For many years, CentOS Linux was a reliable, enterprise-ready distribution based on RHEL. In late 2020, Red Hat announced a change of direction for the distro, which would now be named “CentOS Stream” and exist as an upstream vendor.
In response, CentOS founder Gregory Kurtzer launched Rocky Linux, a project that will inherit the original goals of CentOS. Being based on RHEL means that it will only inherit the most tested and stable components that have been introduced upstream in Fedora and CentOS Stream.
Not much is known about the new distro at this time, except that it should function similarly to CentOS (the CentOS before this change) and will most likely be an appropriate replacement for it. You can stay abreast of the latest news by visiting the official Rocky Linux site, as well as Rocky’s GitHub. We’ll also be updating this article as new information is revealed.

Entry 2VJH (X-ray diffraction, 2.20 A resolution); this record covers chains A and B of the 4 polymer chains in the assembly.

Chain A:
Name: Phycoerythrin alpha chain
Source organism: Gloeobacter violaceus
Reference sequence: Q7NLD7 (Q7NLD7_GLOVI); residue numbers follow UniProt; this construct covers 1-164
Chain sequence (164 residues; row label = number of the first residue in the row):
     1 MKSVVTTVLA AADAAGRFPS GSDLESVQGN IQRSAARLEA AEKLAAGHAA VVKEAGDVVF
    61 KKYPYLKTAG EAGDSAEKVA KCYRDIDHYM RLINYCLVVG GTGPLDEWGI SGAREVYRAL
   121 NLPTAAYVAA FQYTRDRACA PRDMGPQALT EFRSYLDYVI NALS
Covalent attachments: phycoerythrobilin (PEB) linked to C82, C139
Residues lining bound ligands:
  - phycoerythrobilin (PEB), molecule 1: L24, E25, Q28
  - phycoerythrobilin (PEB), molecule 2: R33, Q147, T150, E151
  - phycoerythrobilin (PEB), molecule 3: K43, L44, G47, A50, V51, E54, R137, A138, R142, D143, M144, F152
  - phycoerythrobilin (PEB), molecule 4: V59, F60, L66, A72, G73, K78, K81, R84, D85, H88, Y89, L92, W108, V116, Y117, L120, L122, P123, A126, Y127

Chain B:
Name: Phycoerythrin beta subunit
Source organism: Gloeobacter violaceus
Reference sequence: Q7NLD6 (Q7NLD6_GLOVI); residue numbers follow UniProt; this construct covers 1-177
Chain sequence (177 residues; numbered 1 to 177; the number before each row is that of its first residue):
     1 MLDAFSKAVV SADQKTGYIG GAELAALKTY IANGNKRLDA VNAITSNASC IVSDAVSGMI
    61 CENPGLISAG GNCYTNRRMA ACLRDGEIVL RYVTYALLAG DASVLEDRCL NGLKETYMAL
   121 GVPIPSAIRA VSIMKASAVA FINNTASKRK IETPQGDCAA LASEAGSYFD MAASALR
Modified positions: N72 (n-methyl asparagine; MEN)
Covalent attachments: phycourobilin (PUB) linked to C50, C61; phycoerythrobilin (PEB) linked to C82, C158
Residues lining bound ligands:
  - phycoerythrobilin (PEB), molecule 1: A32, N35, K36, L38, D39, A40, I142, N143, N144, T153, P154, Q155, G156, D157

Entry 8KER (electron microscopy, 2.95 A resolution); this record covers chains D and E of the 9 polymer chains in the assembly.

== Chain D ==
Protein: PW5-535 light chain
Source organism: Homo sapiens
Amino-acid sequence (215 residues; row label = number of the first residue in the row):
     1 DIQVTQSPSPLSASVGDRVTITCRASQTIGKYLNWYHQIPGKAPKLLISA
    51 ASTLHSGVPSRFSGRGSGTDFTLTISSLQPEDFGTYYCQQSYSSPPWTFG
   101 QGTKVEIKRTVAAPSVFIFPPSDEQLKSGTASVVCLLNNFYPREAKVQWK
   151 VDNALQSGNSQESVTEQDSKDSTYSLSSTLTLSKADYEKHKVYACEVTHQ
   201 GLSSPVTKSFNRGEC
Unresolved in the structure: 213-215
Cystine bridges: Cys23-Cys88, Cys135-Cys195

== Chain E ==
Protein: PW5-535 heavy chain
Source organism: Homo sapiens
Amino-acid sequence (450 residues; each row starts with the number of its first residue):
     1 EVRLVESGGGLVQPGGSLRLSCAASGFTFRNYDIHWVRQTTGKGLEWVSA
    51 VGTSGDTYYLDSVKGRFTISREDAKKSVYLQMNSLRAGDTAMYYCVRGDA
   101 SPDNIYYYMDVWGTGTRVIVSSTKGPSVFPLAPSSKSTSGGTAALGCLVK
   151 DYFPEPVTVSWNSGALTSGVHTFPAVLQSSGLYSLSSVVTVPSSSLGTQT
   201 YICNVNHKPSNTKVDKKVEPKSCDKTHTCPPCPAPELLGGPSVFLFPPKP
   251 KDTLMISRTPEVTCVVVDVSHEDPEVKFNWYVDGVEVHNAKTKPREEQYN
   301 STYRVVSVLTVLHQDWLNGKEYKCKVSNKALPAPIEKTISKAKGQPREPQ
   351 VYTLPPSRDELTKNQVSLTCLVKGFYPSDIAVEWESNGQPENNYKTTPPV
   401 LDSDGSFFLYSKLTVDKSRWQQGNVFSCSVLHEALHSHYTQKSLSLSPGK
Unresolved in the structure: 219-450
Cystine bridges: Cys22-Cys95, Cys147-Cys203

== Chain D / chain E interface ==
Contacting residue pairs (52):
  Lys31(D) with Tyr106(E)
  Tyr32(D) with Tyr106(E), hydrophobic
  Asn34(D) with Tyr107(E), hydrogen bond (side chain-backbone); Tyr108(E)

Rocky Linux Release Date and Download
Rocky Linux has not yet been released, and doesn’t have any official ETA, however as Gregory Kurtzer mentioned on number of occasions you can expect the Rocky Linux release date to be somewhere at the end of Q1 or begging of Q2. As soon as Rocky Linux becomes available, we will be updating this article to include the proper download links and any other relevant information.
Rocky is gaining tons of support, even in these very early stages. Longtime users of CentOS had the rug pulled out from under them, and many are now scrambling for a viable replacement. CentOS 7 has support until June 2024, and it’s likely that Rocky Linux will be released before then. Users of CentOS 8, whose end of life comes at the end of 2021, may have to find refuge in Oracle Linux (because it bears many similarities to RHEL and CentOS), or another distro until Rocky is released.